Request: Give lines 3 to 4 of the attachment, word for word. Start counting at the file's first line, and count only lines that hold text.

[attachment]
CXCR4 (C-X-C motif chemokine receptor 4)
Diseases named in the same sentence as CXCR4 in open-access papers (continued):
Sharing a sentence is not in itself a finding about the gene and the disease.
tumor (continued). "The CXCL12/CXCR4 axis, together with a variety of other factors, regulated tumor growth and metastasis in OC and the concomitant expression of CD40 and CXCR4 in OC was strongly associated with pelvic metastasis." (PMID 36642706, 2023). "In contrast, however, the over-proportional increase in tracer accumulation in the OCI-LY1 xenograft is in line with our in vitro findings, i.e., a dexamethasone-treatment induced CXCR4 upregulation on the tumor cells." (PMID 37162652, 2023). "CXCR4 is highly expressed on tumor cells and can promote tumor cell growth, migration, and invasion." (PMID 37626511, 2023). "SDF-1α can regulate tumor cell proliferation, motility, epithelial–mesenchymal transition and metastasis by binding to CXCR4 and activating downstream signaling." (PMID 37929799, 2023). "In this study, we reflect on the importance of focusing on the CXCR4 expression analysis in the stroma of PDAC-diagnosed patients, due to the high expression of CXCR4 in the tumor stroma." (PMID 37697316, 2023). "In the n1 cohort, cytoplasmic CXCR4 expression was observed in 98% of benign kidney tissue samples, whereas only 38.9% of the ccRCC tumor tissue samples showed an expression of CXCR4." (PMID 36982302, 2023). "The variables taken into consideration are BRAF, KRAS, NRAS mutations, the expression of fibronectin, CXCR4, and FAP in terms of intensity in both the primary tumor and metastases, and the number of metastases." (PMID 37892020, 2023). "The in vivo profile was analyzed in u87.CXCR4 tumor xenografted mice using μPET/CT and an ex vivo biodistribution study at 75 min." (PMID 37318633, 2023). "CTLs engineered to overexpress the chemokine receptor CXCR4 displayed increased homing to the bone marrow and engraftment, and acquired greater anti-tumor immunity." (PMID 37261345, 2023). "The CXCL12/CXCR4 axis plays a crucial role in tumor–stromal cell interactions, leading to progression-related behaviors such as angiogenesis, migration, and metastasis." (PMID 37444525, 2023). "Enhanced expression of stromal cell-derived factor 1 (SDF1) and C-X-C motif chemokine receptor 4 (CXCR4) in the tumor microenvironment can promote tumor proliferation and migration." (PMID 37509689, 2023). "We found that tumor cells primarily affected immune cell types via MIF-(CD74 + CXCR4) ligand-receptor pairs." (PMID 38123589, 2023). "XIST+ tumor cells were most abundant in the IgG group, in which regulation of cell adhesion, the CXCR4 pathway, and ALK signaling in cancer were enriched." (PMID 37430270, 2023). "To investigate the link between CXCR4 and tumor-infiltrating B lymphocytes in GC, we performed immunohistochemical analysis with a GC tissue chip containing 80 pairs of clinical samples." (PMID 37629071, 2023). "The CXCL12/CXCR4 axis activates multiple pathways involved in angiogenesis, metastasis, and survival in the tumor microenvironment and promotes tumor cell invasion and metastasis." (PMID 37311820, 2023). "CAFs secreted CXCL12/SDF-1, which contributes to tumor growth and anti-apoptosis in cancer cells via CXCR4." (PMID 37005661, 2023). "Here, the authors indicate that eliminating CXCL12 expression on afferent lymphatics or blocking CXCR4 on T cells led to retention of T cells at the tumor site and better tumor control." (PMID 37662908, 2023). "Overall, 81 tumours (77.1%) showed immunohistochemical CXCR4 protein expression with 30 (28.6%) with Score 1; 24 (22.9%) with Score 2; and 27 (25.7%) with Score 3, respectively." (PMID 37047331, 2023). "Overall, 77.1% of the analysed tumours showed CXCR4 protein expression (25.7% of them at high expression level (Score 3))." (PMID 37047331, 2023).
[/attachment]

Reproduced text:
Sharing a sentence is not in itself a finding about the gene and the disease.
tumor (continued). "The CXCL12/CXCR4 axis, together with a variety of other factors, regulated tumor growth and metastasis in OC and the concomitant expression of CD40 and CXCR4 in OC was strongly associated with pelvic metastasis." (PMID 36642706, 2023). "In contrast, however, the over-proportional increase in tracer accumulation in the OCI-LY1 xenograft is in line with our in vitro findings, i.e., a dexamethasone-treatment induced CXCR4 upregulation on the tumor cells." (PMID 37162652, 2023). "CXCR4 is highly expressed on tumor cells and can promote tumor cell growth, migration, and invasion." (PMID 37626511, 2023). "SDF-1α can regulate tumor cell proliferation, motility, epithelial–mesenchymal transition and metastasis by binding to CXCR4 and activating downstream signaling." (PMID 37929799, 2023). "In this study, we reflect on the importance of focusing on the CXCR4 expression analysis in the stroma of PDAC-diagnosed patients, due to the high expression of CXCR4 in the tumor stroma." (PMID 37697316, 2023). "In the n1 cohort, cytoplasmic CXCR4 expression was observed in 98% of benign kidney tissue samples, whereas only 38.9% of the ccRCC tumor tissue samples showed an expression of CXCR4." (PMID 36982302, 2023). "The variables taken into consideration are BRAF, KRAS, NRAS mutations, the expression of fibronectin, CXCR4, and FAP in terms of intensity in both the primary tumor and metastases, and the number of metastases." (PMID 37892020, 2023). "The in vivo profile was analyzed in u87.CXCR4 tumor xenografted mice using μPET/CT and an ex vivo biodistribution study at 75 min." (PMID 37318633, 2023). "CTLs engineered to overexpress the chemokine receptor CXCR4 displayed increased homing to the bone marrow and engraftment, and acquired greater anti-tumor immunity." (PMID 37261345, 2023). "The CXCL12/CXCR4 axis plays a crucial role in tumor–stromal cell interactions, leading to progression-related behaviors such as angiogenesis, migration, and metastasis." (PMID 37444525, 2023). "Enhanced expression of stromal cell-derived factor 1 (SDF1) and C-X-C motif chemokine receptor 4 (CXCR4) in the tumor microenvironment can promote tumor proliferation and migration." (PMID 37509689, 2023). "We found that tumor cells primarily affected immune cell types via MIF-(CD74 + CXCR4) ligand-receptor pairs." (PMID 38123589, 2023). "XIST+ tumor cells were most abundant in the IgG group, in which regulation of cell adhesion, the CXCR4 pathway, and ALK signaling in cancer were enriched." (PMID 37430270, 2023). "To investigate the link between CXCR4 and tumor-infiltrating B lymphocytes in GC, we performed immunohistochemical analysis with a GC tissue chip containing 80 pairs of clinical samples." (PMID 37629071, 2023). "The CXCL12/CXCR4 axis activates multiple pathways involved in angiogenesis, metastasis, and survival in the tumor microenvironment and promotes tumor cell invasion and metastasis." (PMID 37311820, 2023). "CAFs secreted CXCL12/SDF-1, which contributes to tumor growth and anti-apoptosis in cancer cells via CXCR4." (PMID 37005661, 2023). "Here, the authors indicate that eliminating CXCL12 expression on afferent lymphatics or blocking CXCR4 on T cells led to retention of T cells at the tumor site and better tumor control." (PMID 37662908, 2023). "Overall, 81 tumours (77.1%) showed immunohistochemical CXCR4 protein expression with 30 (28.6%) with Score 1; 24 (22.9%) with Score 2; and 27 (25.7%) with Score 3, respectively." (PMID 37047331, 2023). "Overall, 77.1% of the analysed tumours showed CXCR4 protein expression (25.7% of them at high expression level (Score 3))." (PMID 37047331, 2023).